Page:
Rise of the Machines
Schwarzenegger, Nick Stahl, et al.
Warner Home Video
Date: November 11, 2003
November 18, 2003
The T-101 Terminator
(Schwarzenegger) returns for one more mission to protect John
Conner (Stahl) from a new threat. This time a female Terminator
(Kristanna Loken) is bent on terminating everyone of Connor's
future resistance cell in the war, including Kate Brewster, a
young woman (Claire Danes) whose father (David Andrews) is
listening to Brad Fiedel's Terminator 2 score right now.
It reminds me of watching a smart, action-packed sci-fi
adventure. James Cameron directed T2 a little over ten
years ago. The film is a masterpiece in its own right. Now, star
Arnold Schwarzenegger is ten years older, not to mention
California's new governor. In any case, Arnold is back in
Terminator 3: Rise of the Machines. It is directed by
Jonathan Mostow, the man
who brought us the suspenseful Breakdown and exciting
U-571. In a sense Mostow follows well into the footsteps of
Cameron. However, he adds his own spin to the visual style and
play of the film. Mostow proves to be the right choice for this
On the other hand,
3 lacks the
kinetics and punches of the second film, yet that is mostly due
to the script. John Brancato and Michael Ferris come up with a
decent idea to bring back the Terminator. The idea is only
decent because it's more of the same like we saw in T2.
Still, both these guys script some good action pieces. Dialogue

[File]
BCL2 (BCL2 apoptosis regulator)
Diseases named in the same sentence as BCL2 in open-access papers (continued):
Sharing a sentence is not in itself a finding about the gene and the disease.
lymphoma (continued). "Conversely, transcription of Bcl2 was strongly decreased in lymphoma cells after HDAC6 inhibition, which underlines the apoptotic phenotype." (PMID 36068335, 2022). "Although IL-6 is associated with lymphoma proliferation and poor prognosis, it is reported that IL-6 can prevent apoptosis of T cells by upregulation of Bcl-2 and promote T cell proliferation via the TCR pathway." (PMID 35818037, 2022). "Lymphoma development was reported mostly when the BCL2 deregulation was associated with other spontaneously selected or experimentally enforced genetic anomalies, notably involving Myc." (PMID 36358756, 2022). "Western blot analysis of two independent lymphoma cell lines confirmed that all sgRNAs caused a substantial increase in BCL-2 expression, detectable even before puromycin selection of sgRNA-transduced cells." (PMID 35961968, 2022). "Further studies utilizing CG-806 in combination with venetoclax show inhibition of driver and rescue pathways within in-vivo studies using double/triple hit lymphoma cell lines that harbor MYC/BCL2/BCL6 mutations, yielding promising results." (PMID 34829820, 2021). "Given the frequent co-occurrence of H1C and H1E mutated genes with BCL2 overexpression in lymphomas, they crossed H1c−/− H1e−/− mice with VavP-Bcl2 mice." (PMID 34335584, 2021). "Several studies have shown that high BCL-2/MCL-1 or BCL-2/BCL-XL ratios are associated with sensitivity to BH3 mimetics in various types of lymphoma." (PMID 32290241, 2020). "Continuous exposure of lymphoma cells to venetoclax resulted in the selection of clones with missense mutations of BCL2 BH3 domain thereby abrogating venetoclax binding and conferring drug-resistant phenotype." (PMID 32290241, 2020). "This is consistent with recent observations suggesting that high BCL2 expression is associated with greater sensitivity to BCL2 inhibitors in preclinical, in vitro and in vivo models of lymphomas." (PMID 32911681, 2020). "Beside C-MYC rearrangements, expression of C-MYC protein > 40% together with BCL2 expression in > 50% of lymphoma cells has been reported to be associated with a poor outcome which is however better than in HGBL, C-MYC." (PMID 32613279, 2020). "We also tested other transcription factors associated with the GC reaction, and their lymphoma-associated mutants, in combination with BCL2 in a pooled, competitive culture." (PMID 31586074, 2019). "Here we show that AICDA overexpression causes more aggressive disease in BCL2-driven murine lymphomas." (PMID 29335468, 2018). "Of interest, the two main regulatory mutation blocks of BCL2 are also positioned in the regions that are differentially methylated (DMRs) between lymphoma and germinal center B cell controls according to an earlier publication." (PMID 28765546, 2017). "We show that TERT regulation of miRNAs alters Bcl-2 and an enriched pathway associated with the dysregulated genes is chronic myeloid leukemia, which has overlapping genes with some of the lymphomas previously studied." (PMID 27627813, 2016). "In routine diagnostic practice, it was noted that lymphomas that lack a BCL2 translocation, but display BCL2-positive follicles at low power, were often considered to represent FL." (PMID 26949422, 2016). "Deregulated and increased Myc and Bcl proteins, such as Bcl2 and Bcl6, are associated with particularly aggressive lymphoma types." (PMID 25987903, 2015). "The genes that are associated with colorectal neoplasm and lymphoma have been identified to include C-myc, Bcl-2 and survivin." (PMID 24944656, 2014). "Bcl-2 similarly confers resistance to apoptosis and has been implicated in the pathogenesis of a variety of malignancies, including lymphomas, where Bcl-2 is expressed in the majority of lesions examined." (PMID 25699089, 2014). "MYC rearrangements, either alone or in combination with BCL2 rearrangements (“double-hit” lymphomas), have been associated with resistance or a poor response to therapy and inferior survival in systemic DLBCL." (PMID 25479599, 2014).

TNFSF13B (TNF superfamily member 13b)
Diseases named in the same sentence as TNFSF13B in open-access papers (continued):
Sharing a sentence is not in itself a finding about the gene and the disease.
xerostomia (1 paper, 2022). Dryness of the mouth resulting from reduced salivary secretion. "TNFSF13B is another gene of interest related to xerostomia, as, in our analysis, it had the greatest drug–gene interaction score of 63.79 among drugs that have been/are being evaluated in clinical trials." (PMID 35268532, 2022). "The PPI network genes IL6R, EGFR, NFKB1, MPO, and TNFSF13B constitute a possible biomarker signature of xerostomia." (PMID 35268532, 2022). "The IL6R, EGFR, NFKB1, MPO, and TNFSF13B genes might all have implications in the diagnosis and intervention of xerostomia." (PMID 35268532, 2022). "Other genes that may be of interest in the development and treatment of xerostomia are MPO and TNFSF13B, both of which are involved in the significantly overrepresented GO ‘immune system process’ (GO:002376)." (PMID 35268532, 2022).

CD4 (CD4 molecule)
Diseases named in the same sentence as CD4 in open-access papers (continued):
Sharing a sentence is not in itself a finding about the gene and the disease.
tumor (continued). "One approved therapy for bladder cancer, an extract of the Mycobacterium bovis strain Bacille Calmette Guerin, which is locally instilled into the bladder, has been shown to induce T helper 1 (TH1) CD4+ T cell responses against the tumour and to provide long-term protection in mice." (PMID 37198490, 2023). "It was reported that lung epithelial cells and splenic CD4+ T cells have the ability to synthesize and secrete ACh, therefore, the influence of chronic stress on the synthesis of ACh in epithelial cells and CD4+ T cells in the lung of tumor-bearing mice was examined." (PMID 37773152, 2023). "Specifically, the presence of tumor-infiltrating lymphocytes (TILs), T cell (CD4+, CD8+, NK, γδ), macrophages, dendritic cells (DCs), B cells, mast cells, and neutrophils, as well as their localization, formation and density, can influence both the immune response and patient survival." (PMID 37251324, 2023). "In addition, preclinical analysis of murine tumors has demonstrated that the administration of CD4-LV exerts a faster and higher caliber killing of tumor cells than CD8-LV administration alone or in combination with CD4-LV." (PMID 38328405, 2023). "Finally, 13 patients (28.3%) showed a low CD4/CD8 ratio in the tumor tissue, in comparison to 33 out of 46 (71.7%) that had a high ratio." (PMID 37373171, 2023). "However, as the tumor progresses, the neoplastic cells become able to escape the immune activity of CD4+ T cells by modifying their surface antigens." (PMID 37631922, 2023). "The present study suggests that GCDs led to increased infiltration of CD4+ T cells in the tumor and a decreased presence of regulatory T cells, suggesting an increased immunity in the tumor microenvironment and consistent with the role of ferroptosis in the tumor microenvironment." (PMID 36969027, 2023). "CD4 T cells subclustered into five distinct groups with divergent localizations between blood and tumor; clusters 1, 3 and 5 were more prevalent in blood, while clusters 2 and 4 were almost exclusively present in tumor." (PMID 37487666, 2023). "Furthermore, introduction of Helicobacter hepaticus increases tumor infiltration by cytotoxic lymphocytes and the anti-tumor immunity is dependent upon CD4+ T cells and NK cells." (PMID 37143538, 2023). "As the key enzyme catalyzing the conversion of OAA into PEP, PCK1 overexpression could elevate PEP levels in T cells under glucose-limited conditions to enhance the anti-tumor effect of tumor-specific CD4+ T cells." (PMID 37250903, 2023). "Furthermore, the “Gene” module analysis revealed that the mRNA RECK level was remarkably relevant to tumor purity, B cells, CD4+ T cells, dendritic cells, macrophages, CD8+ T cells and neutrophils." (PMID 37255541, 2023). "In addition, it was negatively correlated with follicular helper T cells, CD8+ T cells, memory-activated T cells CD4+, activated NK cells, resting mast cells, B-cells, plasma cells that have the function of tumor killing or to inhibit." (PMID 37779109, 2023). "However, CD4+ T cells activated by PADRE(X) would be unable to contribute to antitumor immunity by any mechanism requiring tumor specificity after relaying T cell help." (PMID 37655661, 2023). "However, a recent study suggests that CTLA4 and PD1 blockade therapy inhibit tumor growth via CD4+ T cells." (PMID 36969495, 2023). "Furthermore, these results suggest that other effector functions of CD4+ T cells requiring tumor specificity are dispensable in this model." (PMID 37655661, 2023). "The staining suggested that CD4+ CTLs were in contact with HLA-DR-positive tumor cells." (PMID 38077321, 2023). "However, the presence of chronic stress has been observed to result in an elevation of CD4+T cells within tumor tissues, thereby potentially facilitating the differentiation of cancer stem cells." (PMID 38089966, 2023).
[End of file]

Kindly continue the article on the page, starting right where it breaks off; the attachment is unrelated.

interactions with the Terminator and John Connor are fun to
watch. Most notably they bring a new character into the story,
namely Kate Brewster, daughter of Skynet's director and future
ally to John. They also come up with an interesting premise that
concerns a new future as well as the introduction of some good
themes and ideas, but at 109 minutes the film is a bit too
short. Fleshing out the ideas and possible scenarios, as well as
adding a few more defining scenes, are aspects that would've
improved the film. Additionally, Brancato and Ferris ignore some of
the plot threads from T2 by changing the impact and meaning of
the famous line, "Fate is what you make of it." Well, as it
turns out that is not the case in T3. It's not the smartest
thing, but I didn't mind that much.
As it stands,
3 is an enjoyable
sequel with incredible action. On the other hand, it's also an
average sequel when compared to T2. The dynamics of T3
are not as original as in the former. In other words, it's more
of a popcorn flick than a true sci-fi action film. The mass
audience might not care much about that factor, but it keeps the
film from reaching a level of originality. It's a little
disappointing, but I still find many things enjoyable about the
film. As mentioned earlier, the introduction of Kate Brewster is
a good idea as it adds a new female figure to the story,
especially because of how the film addresses the absence of Sara
Connor. The spin on her character makes sense and sets up a
potentially good premise for a proposed fourth Terminator
film. The ultimate set-up, however, occurs at the end of T3.
It is then that the war begins. Some viewers will feel
excitement like I did. Others will criticize the open-ended
nature of the film. Personally, I can't wait for Terminator 4.
The acting in T3 is pretty solid.